Here are your three-day box office returns (new releases bolded):
1. The Lego Movie - $69.1 million
2. The Monuments Men - $22.7 million
3. Ride Along - $9.3 million
4. Frozen - $6.9 million
5. That Awkward Moment - $5.5 million
6. Lone Survivor - $5.2 million
7. Vampire Academy - $4.1 million
8. The Nut Job - $3.8 million
9. Jack Ryan: Shadow Recruit - $3.6 million
10. Labor Day - $3.2 million
The Big Stories
It is a great pleasure this week to say that a great movie has topped the box office. Not just the kind of drought-ending taste of goodness that comes once we get past January and a movie is surprisingly good. We're talking about a genuinely fantastic, best-of-year-type good. Last week we gave you the list of films in the past year that managed to rule the box office for three straight weeks. Here it is again for the heck of it (The Hobbit: An Unexpected Journey, Fast & Furious 6, Gravity, The Hobbit: The Desolation of Smaug and Ride Along). Well you can take to the bank that word of mouth is going to be so tremendous on Phil Lord and Christopher Miller's The Lego Movie that it's going to take Liam Neeson and Jesus to stop it.
Lego My Eggo
We are not going to waffle here in the opinion that The Lego Movie is and will remain one of the best films of the year; animated or live action. It goes without saying that 2013 was one of the worst years for animated films ever (quality, not financially as Despicable Me 2, Frozen, Monsters University and The Croods took over $3.1 billion worldwide alone). There are currently nine other animated films on the schedule for 2014 (including the dreadful looking Legends of Oz: Dorothy's Return and Planes: Fire and Rescue) but with a new film from Laika (The Boxtrolls) and potentially interesting films like Mr. Peabody & Sherman and Big Hero 6, this already looks to be a better year. In fact, How to Train Your Dragon 2 may be the only film to best Lego's final tally this year; which incidentally opens on June 13, the same day as Lord and Miller's sequel 22 Jump Street.
The $60 million start of the $60 million-budgeted Lego Movie is the second highest February opening ever. (Once again, beaten by Jesus.) Overall 63 films have started with an opening between $60-86 million and 48 of them have gone on to gross at least $200 million in the U.S. This may be a foregone conclusion given that it has an "A" from Cinemascore and even critics are over the moon for it with a 96% approval rating at Rotten Tomatoes. It is not going to get beat by RoboCop and the parade of Valentine's Day date fare (About Last Night, Endless Love, Winter's Tale) opening next week. The studios barely want critics to see Pompeii and 3 Days to Kill the following week. By Lego's fourth week it will be faced by a high-concept Liam Neeson thriller (Non-Stop, which should keep Universal's year looking good after Endless Love is forgotten) and Fox's Son of God, which is nothing more than a stripped-down version of its Bible miniseries with a few deleted scenes. My advice - just go to church and then go see The Lego Movie again that weekend. It's message is just as good for kids AND adults.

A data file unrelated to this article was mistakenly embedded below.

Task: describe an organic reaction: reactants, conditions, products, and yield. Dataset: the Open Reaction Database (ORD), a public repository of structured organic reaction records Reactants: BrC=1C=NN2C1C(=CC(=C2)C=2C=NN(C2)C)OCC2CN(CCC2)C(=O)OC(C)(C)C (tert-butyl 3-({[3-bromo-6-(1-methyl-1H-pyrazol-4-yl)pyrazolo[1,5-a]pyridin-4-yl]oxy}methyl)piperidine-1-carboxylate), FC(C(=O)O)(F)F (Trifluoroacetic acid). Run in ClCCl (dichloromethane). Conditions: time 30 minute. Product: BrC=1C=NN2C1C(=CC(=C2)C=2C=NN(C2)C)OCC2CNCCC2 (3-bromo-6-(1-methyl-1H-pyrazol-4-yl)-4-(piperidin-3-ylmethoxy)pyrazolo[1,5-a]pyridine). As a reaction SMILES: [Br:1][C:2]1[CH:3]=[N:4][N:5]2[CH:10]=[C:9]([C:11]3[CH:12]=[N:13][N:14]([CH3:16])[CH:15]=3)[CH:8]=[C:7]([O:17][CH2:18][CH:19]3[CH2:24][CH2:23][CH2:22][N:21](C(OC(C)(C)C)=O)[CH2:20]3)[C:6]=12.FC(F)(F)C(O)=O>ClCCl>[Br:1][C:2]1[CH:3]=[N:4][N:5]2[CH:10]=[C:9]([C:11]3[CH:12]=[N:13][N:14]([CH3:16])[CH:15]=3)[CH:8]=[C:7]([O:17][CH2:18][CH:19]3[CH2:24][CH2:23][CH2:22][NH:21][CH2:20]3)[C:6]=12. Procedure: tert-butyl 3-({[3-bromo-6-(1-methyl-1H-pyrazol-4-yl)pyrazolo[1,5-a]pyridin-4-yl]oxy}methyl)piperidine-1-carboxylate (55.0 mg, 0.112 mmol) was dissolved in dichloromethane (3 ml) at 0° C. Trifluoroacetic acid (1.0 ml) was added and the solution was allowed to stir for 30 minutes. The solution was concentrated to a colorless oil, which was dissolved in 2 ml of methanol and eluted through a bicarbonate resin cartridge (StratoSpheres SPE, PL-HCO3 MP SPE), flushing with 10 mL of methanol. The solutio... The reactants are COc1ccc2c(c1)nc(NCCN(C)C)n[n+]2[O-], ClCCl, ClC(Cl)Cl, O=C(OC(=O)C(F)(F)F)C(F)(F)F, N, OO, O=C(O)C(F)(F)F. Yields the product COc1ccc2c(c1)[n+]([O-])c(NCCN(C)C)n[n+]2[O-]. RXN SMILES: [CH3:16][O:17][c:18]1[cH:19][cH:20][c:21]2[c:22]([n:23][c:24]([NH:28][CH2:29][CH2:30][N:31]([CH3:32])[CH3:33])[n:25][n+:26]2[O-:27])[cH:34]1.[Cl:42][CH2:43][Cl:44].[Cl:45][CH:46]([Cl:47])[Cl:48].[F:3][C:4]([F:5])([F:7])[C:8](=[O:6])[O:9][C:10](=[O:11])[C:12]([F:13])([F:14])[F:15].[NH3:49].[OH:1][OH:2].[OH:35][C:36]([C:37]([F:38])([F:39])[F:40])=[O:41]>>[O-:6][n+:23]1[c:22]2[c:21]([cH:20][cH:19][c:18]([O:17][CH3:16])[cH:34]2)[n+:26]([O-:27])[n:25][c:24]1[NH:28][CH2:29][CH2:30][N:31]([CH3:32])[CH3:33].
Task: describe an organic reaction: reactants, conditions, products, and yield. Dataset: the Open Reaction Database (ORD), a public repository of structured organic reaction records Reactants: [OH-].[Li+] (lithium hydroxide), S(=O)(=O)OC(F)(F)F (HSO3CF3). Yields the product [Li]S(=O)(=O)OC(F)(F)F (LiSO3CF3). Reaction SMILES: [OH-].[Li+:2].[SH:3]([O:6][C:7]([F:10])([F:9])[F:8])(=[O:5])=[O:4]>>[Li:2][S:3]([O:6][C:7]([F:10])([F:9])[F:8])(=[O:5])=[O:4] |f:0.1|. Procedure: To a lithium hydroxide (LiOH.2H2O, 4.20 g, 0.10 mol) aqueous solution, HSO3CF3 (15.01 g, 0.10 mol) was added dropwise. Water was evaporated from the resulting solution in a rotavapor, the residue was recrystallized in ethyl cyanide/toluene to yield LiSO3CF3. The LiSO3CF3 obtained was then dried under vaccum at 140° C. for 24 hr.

The Dirty Ocean's Seven
George Clooney has never had a problem drawing big-name casts to his projects. Though The Monuments Men is going to end up being his highest grossing to date. Leatherheads and The Ides of March opened to $12.6 and $10.4, respectively, with Ides sticking around long enough to collect $40.9 million at the domestic box office. Clooney's best efforts as a director (Good Night and Good Luck and Confessions of a Dangerous Mind) with a combined haul of $47.5 million will likely also be beaten if the particular word out of the mouths of those checking out his latest film isn't "boring."